Spinal Cord Stimulation
Spinal cord stimulation (also called SCS) uses electrical impulses to relieve chronic pain of the back, arms and legs. It is believed that electrical pulses prevent pain signals from being received by the brain. SCS candidates include people who suffer from neuropathic pain and for whom conservative treatments have failed.
Spinal Cord Stimulation for Pain Management
Chronic pain is an issue that can be physically and emotionally draining for patients. Finding effective ways to deal with these issues can be difficult, with a lot of treatments not offering enough to manage the pain properly. Using spinal cord stimulation for pain management is a method of treating chronic pain that has proven to be effective for these situations.
What is a spinal cord stimulator?
A spinal cord stimulator is an implanted device that helps alleviate chronic neuropathic pain. Spinal cord stimulation has been used for decades. However, developments in spinal cord stimulators have improved results, creating an exciting future for the treatment of chronic pain. By obstructing pain sensations from reaching the brain, spinal cord stimulators provide a more effective alternative to other chronic pain treatments.
How does it work?
Spinal cord stimulation uses electrical impulses to relieve chronic pain symptoms, which are delivered by the spinal cord stimulator. The stimulator administers these mild impulses to the spinal cord, acting as a sort of gate for pain sensations attempting to reach the brain.
One of the great things about spinal cord stimulation and spinal cord stimulator implants, is that you have the ability to test the treatment temporarily. Before committing to having the device surgically implanted, you can be fitted for a temporary neurostimulator that will simulate the implanted version.
An external generator will be used to deliver the electrical impulses to leads that are placed near the area of the spine experiencing the pain. The generator itself is small and will easily fit underneath clothing.
This allows you to determine whether or not this treatment will work to alleviate your chronic pain, before making the commitment of going with an implanted device.
After you and your doctor determine that the temporary device was effective in treating your chronic pain, you may choose to proceed with the implanted neurostimulator. This device will be implanted during a 1-2 hour surgical procedure.
There are two parts of the implanted neurostimulator, the leads and the generator. The leads will be placed in the area of the spine where the pain is originating from. The generator is placed in a part of the body you and your doctor will have discussed beforehand.
Typically, after the procedure you will be able to go home that same day. However, in some cases your doctor will ask you to stay overnight for observation.
What option is right for me?
To determine which option is right for you and treating your chronic pain symptoms, you should talk directly with your doctor. You both can discuss your symptoms along with past treatments that you may have tried.
Also, all insurance companies will require a psychological assessment before going the route of neurostimulators. This is to ensure you have no mental health concerns that may interfere with the treatment’s success.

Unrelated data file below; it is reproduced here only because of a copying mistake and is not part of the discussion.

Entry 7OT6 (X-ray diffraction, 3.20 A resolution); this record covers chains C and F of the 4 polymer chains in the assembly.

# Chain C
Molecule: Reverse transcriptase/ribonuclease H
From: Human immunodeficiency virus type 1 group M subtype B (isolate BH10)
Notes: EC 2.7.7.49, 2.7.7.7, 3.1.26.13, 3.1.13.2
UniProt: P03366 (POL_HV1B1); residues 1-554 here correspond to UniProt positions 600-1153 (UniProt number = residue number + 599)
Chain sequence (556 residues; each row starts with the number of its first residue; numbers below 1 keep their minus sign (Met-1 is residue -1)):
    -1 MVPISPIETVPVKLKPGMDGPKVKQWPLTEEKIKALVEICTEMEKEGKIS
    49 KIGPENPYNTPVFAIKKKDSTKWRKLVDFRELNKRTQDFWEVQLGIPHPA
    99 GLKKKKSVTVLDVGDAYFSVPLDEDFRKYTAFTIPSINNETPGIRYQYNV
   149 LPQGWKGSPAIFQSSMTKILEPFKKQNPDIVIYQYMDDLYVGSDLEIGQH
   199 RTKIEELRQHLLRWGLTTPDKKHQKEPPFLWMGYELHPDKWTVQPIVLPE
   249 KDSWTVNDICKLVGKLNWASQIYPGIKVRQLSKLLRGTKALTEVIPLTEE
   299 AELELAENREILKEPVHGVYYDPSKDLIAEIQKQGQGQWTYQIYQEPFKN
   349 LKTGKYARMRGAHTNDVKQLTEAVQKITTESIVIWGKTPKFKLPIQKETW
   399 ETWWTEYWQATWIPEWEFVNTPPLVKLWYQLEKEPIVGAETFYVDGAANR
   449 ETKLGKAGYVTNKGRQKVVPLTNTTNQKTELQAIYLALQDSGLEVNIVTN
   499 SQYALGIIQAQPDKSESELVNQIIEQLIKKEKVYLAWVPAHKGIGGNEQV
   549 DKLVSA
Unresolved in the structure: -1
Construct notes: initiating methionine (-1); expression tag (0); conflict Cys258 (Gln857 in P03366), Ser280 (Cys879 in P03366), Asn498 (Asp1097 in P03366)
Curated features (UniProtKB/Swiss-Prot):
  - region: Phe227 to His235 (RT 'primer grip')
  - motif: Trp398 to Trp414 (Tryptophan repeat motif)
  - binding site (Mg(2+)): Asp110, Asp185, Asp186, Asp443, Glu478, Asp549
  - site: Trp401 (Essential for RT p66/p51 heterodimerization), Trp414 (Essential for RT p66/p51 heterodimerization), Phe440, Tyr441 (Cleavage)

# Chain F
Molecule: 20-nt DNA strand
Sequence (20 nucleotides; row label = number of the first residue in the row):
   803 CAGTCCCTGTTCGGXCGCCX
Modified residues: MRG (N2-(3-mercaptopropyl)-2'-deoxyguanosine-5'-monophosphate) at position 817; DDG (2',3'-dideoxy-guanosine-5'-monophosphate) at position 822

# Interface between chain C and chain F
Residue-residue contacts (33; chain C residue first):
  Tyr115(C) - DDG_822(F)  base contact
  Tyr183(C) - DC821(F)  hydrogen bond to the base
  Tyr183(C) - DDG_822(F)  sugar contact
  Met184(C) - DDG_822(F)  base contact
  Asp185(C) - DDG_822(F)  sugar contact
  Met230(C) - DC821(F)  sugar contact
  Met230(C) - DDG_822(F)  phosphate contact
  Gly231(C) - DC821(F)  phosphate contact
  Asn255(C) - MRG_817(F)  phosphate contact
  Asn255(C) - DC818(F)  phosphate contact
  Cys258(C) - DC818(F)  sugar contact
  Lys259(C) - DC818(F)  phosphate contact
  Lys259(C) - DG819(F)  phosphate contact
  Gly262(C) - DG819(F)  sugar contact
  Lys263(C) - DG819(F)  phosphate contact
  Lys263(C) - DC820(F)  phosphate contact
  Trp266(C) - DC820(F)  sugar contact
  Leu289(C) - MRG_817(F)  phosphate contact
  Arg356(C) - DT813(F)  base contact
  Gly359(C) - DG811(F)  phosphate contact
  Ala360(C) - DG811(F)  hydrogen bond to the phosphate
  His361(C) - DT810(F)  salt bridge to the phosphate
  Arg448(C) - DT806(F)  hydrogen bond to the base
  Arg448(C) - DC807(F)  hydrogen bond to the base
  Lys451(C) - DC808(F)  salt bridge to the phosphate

Some questions you may want to ask your doctor before determining the correct course of action are:
- Will neurostimulation work if I have pain in more than one area?
- What type of neurostimulation will work for my specific symptoms?
- Are there any restrictions after undergoing the procedure?
- What activities can I partake in and which ones should I avoid with a neurostimulator?
- What are the risks associated with the procedure?
Contact Us to See if this Treatment is Right For You
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We offer the following Interventional Pain Management and Spine Treatment Options:
- Amputee Care
- Cervical Epidural Steroid Injection with Contrast
- Cervical Radiofrequency Neurotomy
- Cervical Selective Nerve Root Block
- Epidural Steroid Injection – Lumbar
- Epidural Steroid Injection – Cervical
- Facet Joint Injection – Cervical, Thoracic, Lumbar
- Ganglion Impar Block
- Genicular Nerve Ablation
- Genicular Nerve Block Joint Injection – Knee, Hip, Sacroiliac
- Joint, Shoulder
- Lumbar Discogram
- Lumbar Epidural Steroid Injection
- Lumbar Sympathetic Block
- Lumbar Transforaminal Epidural Steroid Injection
- Medial Branch Block – Cervical,Thoracic, and Lumbar
- Medication Management
- Occipital Nerve Block
- Platelet Rich Plasma (PRP) Therapy
- PRP Therapy for Achilles Tendon Pain
- PRP Therapy for Chronic Back Pain
- PRP Therapy for Chronic Knee Pain
- PRP Therapy for Hip Arthritis
- PRP Therapy for Peroneal Tendonitis
- PRP Therapy for Plantar Fasciitis
- PRP Therapy for Shoulder Pain
- PRP Therapy for Whiplash
- Radiofrequency Ablation – Cervical, Thoracic, Lumbar
- Radiofrequency Neurotomy Cervical Facets
- Radiofrequency Neurotomy Lumbar Facets
- Radiofrequency Neurotomy Thoracic Facets
- Regenerative Medicine
- Sacroiliac Joint Injection
- Spinal Cord Stimulation
- Stellate Ganglion Block
- Regenerative Medicine Therapy
- Regenerative Medicine Therapy Avascular Necrosis of Hip
- Superior Hypogastric Plexus Block
- Tens Units
- Thoracic Epidural Steroid Injection
- Thoracic Transforaminal Epidural Steroid Injection
- Trigger Point Injection
- Vertebral Augmentation
- Visco-supplimentation for Arthritis Knee